14 5. Who is a Service Channel Partner? A Service Channel Partner is any business entity who has a product or service to offer to the rural markets and is interested in using the IT infrastructure and network of 5550 Internet enabled Centres managed by Radiant to expand their business 6. What are the benefits to the Service Channel Partners? A business entity that intends to register as a Service Channel Partner can enjoy many benefits such as: Saving of huge costs involved in setting up similar IT infrastructure required and the associated costs of the software and personnel required for management and maintenance. Reach out to a huge geographical area of 2/3 rd of the state of Andhra Pradesh and 50 million people.

15 Building a retail network for the products Advantage of the physical presence of the Kiosk operators in 5550 villages Utilize the premises of the Internet centre for stocking goods retail sales Utilize the premises for brand building and marketing campaigns Advertise in the premises by means of Posters and Banners Project /business development for : a. Contract Farming b. Fisheries c. Poultry Farming d. Forestry e. Animal Husbandry f. Commodity Exchange g. Distance Education h.Computer Education I. Training j.Data Acquisition k. Research l.Information Gathering m. Bio Mass Power n.Wasteland Development & Many Others….

16 NEW CHANNELS & CHALLENGES? New Technology Extension Outreach!- IT IS POSSIBLE REMOTELY To have a one -to-one contact physically……. “Creating a huge infrastructure of our own” – Impossible !! Can we utilize an already existing one ?– Yes! like for example the PDS (Public Distribution System)– Largest retail network in India Govt. of Maharastra already decided to hand over to the SHGs /NGOs the handling of affairs of PDS - Local self governance-empowering women to manage themselves under private cos.(ITC) platform for logistics and back end support.

17 ROLE OF VARIOUS GOVT./ NON- GOVT./ AGENCIES/ INTERMEDIARIES I.Role of gram panchayats/ block/ disctirct level – DRDAs Various Govt. Depts. &development corps – Tribal development corps Women & Child Welfare SC/ ST/ BC Dev. Corps. Social welfare dept. Slum clearances –ex. THADCO for Housing development for weaker section.

18 IICo-operatives (segmental)Fishermen cos. FISHCOFED Palm gur co-ops Artisans & Handicrafts co.ops. Handloom weavers co.ops. Grape growers co-operatives Sugarcane growers co-op. Dairy co-operatives Marketing co-operatives Role of Various Govt./ Non-Govt./ agencies/ intermediaries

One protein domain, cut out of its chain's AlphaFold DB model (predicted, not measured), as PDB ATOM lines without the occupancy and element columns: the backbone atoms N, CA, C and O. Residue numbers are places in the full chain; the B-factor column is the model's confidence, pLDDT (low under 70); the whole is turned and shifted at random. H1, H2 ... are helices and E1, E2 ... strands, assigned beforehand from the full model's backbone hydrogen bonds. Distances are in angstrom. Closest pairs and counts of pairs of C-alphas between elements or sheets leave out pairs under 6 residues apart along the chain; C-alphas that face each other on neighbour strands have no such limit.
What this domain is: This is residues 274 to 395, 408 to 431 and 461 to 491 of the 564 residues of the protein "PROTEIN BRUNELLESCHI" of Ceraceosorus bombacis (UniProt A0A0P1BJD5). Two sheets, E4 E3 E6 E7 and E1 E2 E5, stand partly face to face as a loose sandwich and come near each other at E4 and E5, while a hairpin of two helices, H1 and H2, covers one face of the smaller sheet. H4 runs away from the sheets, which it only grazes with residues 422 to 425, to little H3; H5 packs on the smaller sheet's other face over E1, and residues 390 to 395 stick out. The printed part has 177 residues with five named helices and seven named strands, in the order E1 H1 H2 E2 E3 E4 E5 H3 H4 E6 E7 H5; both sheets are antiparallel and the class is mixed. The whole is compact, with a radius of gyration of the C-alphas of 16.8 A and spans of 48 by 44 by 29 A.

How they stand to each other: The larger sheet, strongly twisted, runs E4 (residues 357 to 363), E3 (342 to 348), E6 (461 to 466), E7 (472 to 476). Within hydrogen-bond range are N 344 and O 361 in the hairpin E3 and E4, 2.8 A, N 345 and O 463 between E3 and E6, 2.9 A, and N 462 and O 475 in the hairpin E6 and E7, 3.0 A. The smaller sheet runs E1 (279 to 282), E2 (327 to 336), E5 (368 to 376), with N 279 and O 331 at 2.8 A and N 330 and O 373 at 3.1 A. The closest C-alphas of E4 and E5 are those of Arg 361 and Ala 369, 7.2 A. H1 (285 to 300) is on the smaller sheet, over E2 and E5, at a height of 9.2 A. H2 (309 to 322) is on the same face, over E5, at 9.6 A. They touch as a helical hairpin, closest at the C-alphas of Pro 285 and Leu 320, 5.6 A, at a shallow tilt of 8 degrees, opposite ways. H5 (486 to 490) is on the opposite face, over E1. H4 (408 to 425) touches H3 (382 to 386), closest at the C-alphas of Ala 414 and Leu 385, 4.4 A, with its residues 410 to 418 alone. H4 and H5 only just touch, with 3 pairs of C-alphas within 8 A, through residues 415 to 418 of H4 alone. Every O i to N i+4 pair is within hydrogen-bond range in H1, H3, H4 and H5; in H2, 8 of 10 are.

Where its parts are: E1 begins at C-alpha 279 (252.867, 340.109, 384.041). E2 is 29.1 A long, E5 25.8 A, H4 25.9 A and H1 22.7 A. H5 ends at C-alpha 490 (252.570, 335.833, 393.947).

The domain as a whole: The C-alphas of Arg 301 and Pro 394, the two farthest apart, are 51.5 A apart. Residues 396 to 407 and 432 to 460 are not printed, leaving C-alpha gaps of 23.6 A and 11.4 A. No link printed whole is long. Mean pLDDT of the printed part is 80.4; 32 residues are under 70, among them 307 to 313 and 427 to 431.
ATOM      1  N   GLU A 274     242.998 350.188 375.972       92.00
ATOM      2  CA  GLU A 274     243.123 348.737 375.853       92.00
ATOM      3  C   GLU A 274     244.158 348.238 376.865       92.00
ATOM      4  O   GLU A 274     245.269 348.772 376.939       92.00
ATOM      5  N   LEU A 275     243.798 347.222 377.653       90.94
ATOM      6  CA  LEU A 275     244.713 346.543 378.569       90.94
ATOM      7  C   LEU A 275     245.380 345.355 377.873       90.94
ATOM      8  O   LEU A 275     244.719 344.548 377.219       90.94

19 Banking & non-banking financial institutions NABARD thro’ MFIs Public sector Banks & private sector Banks RRBs & Branches (lowest NPAs,highest recovery rates,creating volumes) Primarily creating the major “missing link”’ i.e. access to credits for entering into livelihood enterprises

20 IV. Role of NGOs/ Non-formal institutions/ trusts (based on trust created for building sustainable civic institutions) Facilitation Capacity building-leadership training Organizational All sorts of Micro finance interventions. …. micro savings Creating forward & backward linkages-for micro credit delivery & servbices. Role of Various Govt./ Non-Govt./ agencies/ intermediaries

21 HLL – Sakthi (consumer goods) ITC- E-CHOUPAL(soya choupal) EID Parrys- Rural Kiosk-Agri. Info. Role of Various Corporates co.s/ MNCs (Corporate Social Responsibility)

22 State/ Central Govt.’s Role 1. Provide necessary budgetary allocation to provide the subsidy. 2. To facilitate passing of bills / amendments of Acts. 3. Provides the required `infrastructural’ development in Rural Areas 1. Road network access 2. Telecommunication & IT 3. Health 4. Education 5. Food processing/ cold storage chains like that of Dairy industry

23 4. Cross subsidizing from other segments like 1. Health tourism- Health Bonds 2. IT Dept.-VDS- Investing in health bonds – while proceeds go & subsidise – rural health insurance 5. Create a kind of “social re” : all the stakeholders right from grass root level Global Leaders/Institutions to contribute for creating the ‘social –re pool. State/ Central Govt.’s Role

24 Donor agencies Role in Micro Insurance To develop their skills before involvement 1. Knowledge to develop low income markets 2. Technical expertise in insurance 3. Access to local market knowledge 4. To look for right `operator-support’ SOLUTION : 1. To encourage commercial insurer to work with MFIs 2. To limit self funding of donors 3. Encash on “MDG” of Donor agencies & Govts.

25 Issues and Challenges 1. Pricing – sustainable low-cost are suitable to lowest income group 15 – 20% - set aside on commission 15 – 20% - operational cost 5 - 10% - policy taxes 10% - towards frauds, reinsurance cost friction costs (inefficiencies) 45% - set aside for claim payout 2. SHGs & NGOs – Legally fit ? 3. Other informal & socially backward segments … Who would organise them?…….(contd.)

26 Issues and Challenges…contd. 4.Recommendation & transaction costs “simplification of products and procedures 5.Affordability issues – needs are growing? 6.Financials – cross subsidization & its administration – big example – Uni Health Insurance 7.Corporate social responsibility of regular insurers – “can it be pure commercial business models” 8.Self regulatory organisations-issues.